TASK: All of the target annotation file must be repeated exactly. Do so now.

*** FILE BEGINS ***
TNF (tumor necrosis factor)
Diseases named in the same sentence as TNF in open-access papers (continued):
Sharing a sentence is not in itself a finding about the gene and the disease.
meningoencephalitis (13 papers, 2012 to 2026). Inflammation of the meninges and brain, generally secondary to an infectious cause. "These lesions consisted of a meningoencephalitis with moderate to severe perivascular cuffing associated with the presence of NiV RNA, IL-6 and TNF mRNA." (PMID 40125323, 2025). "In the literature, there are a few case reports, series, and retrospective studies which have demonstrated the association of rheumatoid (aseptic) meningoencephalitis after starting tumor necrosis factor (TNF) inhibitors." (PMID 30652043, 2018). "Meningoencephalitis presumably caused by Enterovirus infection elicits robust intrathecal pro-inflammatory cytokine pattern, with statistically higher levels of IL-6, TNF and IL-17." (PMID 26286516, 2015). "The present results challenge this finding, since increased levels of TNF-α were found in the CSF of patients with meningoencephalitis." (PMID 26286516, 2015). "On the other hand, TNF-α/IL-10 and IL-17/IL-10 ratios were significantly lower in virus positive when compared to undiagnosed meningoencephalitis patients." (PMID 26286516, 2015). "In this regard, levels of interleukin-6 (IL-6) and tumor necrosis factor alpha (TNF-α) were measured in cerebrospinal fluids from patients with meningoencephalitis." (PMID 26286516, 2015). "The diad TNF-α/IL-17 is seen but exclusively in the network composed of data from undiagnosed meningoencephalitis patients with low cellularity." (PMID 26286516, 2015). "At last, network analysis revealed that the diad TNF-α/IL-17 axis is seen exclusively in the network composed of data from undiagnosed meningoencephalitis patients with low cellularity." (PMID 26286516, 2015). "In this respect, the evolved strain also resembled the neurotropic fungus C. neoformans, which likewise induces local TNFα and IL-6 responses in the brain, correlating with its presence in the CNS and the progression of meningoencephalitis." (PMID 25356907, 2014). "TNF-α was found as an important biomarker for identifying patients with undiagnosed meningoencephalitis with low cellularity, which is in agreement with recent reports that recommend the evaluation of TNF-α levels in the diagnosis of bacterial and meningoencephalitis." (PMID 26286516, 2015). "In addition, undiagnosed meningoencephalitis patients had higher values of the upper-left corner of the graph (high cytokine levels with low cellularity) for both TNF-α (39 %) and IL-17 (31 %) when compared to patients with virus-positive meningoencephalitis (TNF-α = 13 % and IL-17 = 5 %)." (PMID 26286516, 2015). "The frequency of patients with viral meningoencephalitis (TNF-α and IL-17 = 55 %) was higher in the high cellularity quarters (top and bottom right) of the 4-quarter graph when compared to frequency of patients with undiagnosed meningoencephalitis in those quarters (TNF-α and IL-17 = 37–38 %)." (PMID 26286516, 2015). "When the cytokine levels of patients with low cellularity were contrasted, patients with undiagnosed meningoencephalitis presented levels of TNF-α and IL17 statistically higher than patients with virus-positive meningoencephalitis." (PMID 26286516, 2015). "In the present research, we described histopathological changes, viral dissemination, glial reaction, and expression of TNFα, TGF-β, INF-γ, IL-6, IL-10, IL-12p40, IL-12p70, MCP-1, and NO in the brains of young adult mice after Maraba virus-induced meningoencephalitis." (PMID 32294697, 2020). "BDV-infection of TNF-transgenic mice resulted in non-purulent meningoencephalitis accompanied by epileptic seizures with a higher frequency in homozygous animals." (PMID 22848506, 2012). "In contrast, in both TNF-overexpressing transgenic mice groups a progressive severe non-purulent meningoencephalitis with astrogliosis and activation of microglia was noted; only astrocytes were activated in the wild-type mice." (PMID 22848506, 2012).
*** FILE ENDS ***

TNF (tumor necrosis factor)
Diseases named in the same sentence as TNF in open-access papers (continued):
Sharing a sentence is not in itself a finding about the gene and the disease.
meningoencephalitis (13 papers, 2012 to 2026). Inflammation of the meninges and brain, generally secondary to an infectious cause. "These lesions consisted of a meningoencephalitis with moderate to severe perivascular cuffing associated with the presence of NiV RNA, IL-6 and TNF mRNA." (PMID 40125323, 2025). "In the literature, there are a few case reports, series, and retrospective studies which have demonstrated the association of rheumatoid (aseptic) meningoencephalitis after starting tumor necrosis factor (TNF) inhibitors." (PMID 30652043, 2018). "Meningoencephalitis presumably caused by Enterovirus infection elicits robust intrathecal pro-inflammatory cytokine pattern, with statistically higher levels of IL-6, TNF and IL-17." (PMID 26286516, 2015). "The present results challenge this finding, since increased levels of TNF-α were found in the CSF of patients with meningoencephalitis." (PMID 26286516, 2015). "On the other hand, TNF-α/IL-10 and IL-17/IL-10 ratios were significantly lower in virus positive when compared to undiagnosed meningoencephalitis patients." (PMID 26286516, 2015). "In this regard, levels of interleukin-6 (IL-6) and tumor necrosis factor alpha (TNF-α) were measured in cerebrospinal fluids from patients with meningoencephalitis." (PMID 26286516, 2015). "The diad TNF-α/IL-17 is seen but exclusively in the network composed of data from undiagnosed meningoencephalitis patients with low cellularity." (PMID 26286516, 2015). "At last, network analysis revealed that the diad TNF-α/IL-17 axis is seen exclusively in the network composed of data from undiagnosed meningoencephalitis patients with low cellularity." (PMID 26286516, 2015). "In this respect, the evolved strain also resembled the neurotropic fungus C. neoformans, which likewise induces local TNFα and IL-6 responses in the brain, correlating with its presence in the CNS and the progression of meningoencephalitis." (PMID 25356907, 2014). "TNF-α was found as an important biomarker for identifying patients with undiagnosed meningoencephalitis with low cellularity, which is in agreement with recent reports that recommend the evaluation of TNF-α levels in the diagnosis of bacterial and meningoencephalitis." (PMID 26286516, 2015). "In addition, undiagnosed meningoencephalitis patients had higher values of the upper-left corner of the graph (high cytokine levels with low cellularity) for both TNF-α (39 %) and IL-17 (31 %) when compared to patients with virus-positive meningoencephalitis (TNF-α = 13 % and IL-17 = 5 %)." (PMID 26286516, 2015). "The frequency of patients with viral meningoencephalitis (TNF-α and IL-17 = 55 %) was higher in the high cellularity quarters (top and bottom right) of the 4-quarter graph when compared to frequency of patients with undiagnosed meningoencephalitis in those quarters (TNF-α and IL-17 = 37–38 %)." (PMID 26286516, 2015). "When the cytokine levels of patients with low cellularity were contrasted, patients with undiagnosed meningoencephalitis presented levels of TNF-α and IL17 statistically higher than patients with virus-positive meningoencephalitis." (PMID 26286516, 2015). "In the present research, we described histopathological changes, viral dissemination, glial reaction, and expression of TNFα, TGF-β, INF-γ, IL-6, IL-10, IL-12p40, IL-12p70, MCP-1, and NO in the brains of young adult mice after Maraba virus-induced meningoencephalitis." (PMID 32294697, 2020). "BDV-infection of TNF-transgenic mice resulted in non-purulent meningoencephalitis accompanied by epileptic seizures with a higher frequency in homozygous animals." (PMID 22848506, 2012). "In contrast, in both TNF-overexpressing transgenic mice groups a progressive severe non-purulent meningoencephalitis with astrogliosis and activation of microglia was noted; only astrocytes were activated in the wild-type mice." (PMID 22848506, 2012).